Trading and Saving Appalachian Seed Swap

Friends Drift Inn Farm – Gardening

Charlie Pinson and Bill Best Appalachian Seed Swap Heirloom Gardening Event

Click to read Appalachian News Express Article
Berea’s Bill Best Saving Appalachia One Seed at a Time


Heirloom Seed Saving Sharing the Wealth

They came from as far away as Lexington, Louisville and Berea. The little room at Pine Mountain Settlement School in Harlan County was full and brimming over. Experts and amateurs alike gathered for an ancient ritual that has taken on modern importance, seed saving.

Chef Jeremy Ashby records Bill Best's presentation at Heirloom Seed Swap

Due to our geographic mountain fortresses, seeds grown in Appalachia remain largely untainted by commercial agriculture and genetic engineering. (GE or GMO) We hillbillies take such things for granted.

We know that there is a stash of White Hastings bean seed hidden in Grandma’s freezer. We know that Johns Creek Bevin’s Tomato is perhaps the lip smackenest summer pleasure in the garden.

Sometimes we forget what we know. It takes people like Bill Best to remind us heirloom seeds are treasures. It takes young chefs like Sean Brock and Kentucky native Jeremy Ashby to remind us old fashioned mountain ways have a cool factor beyond a passing trend.

   

Heirloom Gardening and Seed Saving Everything Old is New Again

In those tiny little seeds there is our history. In those tiny little seeds are genes that have adopted themselves to our mountain environment becoming more tenacious each season. In those tiny little seeds are bursts of flavor unlike anything massed produced agriculture “products” can promise us…..yet never deliver.

   

Allowing one variety of anything to dominate is folly; a monoculture mentality…..that’s what led to the potato famine. By preserving many varieties and strains of vegetable, we insure our food security. By saving and nurturing the best of the best, we strengthen what we already have.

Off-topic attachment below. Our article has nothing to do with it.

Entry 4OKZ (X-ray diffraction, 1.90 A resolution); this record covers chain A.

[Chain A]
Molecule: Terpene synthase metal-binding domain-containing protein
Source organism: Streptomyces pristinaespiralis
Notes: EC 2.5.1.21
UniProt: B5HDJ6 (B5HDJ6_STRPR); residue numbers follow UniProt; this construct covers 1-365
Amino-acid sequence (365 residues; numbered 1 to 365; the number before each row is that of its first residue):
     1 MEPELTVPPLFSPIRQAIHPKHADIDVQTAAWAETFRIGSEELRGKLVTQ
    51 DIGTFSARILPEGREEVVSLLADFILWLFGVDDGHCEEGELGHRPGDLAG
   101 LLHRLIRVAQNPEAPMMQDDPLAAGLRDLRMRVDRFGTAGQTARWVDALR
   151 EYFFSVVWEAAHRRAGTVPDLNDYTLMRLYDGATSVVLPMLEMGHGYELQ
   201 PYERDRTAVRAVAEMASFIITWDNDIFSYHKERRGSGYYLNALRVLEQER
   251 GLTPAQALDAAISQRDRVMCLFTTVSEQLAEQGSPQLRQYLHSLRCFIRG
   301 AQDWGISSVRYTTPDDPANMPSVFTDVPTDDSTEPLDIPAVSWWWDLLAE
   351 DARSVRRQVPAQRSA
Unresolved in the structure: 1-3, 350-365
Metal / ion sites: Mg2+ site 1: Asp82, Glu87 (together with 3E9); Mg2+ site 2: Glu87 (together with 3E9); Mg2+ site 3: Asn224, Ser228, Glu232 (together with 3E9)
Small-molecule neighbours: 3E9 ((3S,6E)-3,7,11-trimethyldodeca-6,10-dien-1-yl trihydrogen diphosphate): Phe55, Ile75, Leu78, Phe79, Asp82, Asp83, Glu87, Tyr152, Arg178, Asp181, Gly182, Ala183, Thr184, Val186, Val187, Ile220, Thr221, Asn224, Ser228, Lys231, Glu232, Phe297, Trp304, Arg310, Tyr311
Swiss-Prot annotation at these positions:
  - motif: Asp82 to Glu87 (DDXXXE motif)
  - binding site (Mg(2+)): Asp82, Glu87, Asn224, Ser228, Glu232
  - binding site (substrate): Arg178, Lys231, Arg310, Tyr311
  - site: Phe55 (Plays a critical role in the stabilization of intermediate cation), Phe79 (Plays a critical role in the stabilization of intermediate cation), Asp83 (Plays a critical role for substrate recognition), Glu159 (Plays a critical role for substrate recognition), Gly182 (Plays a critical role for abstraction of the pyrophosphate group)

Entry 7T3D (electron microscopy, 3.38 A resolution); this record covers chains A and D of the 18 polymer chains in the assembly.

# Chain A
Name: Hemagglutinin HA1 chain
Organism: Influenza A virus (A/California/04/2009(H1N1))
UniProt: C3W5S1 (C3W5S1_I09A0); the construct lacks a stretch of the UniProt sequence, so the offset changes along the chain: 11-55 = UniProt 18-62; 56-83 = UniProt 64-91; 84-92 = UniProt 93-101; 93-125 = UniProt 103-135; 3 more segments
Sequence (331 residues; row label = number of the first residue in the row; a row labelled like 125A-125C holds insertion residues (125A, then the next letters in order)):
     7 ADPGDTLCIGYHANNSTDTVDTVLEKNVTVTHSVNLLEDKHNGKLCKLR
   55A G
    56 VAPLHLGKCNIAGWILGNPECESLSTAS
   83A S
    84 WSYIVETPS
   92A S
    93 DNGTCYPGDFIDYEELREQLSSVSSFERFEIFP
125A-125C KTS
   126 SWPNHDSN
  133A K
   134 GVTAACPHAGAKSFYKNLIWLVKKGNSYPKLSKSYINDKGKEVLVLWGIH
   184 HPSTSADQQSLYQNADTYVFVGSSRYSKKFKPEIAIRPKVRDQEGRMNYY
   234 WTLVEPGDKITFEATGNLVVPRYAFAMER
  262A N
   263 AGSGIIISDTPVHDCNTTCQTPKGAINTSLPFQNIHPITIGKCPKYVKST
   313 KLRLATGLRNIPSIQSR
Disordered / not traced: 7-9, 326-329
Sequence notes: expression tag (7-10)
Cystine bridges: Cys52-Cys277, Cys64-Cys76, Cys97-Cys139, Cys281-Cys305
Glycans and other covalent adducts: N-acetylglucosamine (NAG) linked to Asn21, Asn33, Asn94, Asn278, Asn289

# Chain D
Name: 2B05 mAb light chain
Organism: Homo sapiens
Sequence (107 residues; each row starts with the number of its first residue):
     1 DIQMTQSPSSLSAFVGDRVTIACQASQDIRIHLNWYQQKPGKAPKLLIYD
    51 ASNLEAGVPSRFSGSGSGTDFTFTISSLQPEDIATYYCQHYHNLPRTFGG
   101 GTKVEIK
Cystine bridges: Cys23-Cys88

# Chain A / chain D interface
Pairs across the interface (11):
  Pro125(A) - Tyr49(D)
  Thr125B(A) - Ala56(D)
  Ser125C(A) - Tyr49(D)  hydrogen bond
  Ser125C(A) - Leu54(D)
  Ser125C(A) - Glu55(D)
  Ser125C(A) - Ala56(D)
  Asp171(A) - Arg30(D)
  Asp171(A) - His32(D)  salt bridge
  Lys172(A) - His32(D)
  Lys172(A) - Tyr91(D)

You may think we in Appalachia are poor. But we are rich beyond your wildest dreams, blessed with countless varieties of beans, tomatoes, squash, and grains that you may never have heard of….but someday you might. Because down here in the hills, we like our food to taste like summer in Grandma’s garden….not winter in a factory warehouse.

And so the seed savers gather. They swap stories. They spread around their treasures insuring floods, tornadoes, or pestilence will not destroy our assets. Dispersement makes us unlikely heroes in case of disaster. Who among us will have the seed bank that resurrects a Breathitt County Greasy Bean, a Vinson Watts Tomato, or the mighty thick necked green striped cushaw?

Laugh now – but someday you will thank us; and perhaps those hillbilly heirloom vegetable seeds will save us all.

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More Heirloom Vegetables and Seed Saving
Heirloom Radishes for Spring
Jake and the Beanstalk Greasy Grit Heirloom Beans
Seed Saving

About Joyce Pinson

Joyce Friend Pinson is a regional farm-to-table columnist for the Appalachian-News Express. She is a local television host. Her column show and blog, Friends Drift Inn, explores food, gardening, and real life farm-to-table stories from the perspective of a baby boomer in Appalachia. Joyce has a background in agriculture, media, and small business. Joyce is an heirloom gardening addict and home canner. She has a penchant for big hats, pointy toed shoes, and bourbon. Along with her husband Charlie, Joyce really does live in a barn where they ballroom dance. And laugh. And cook. And giggle.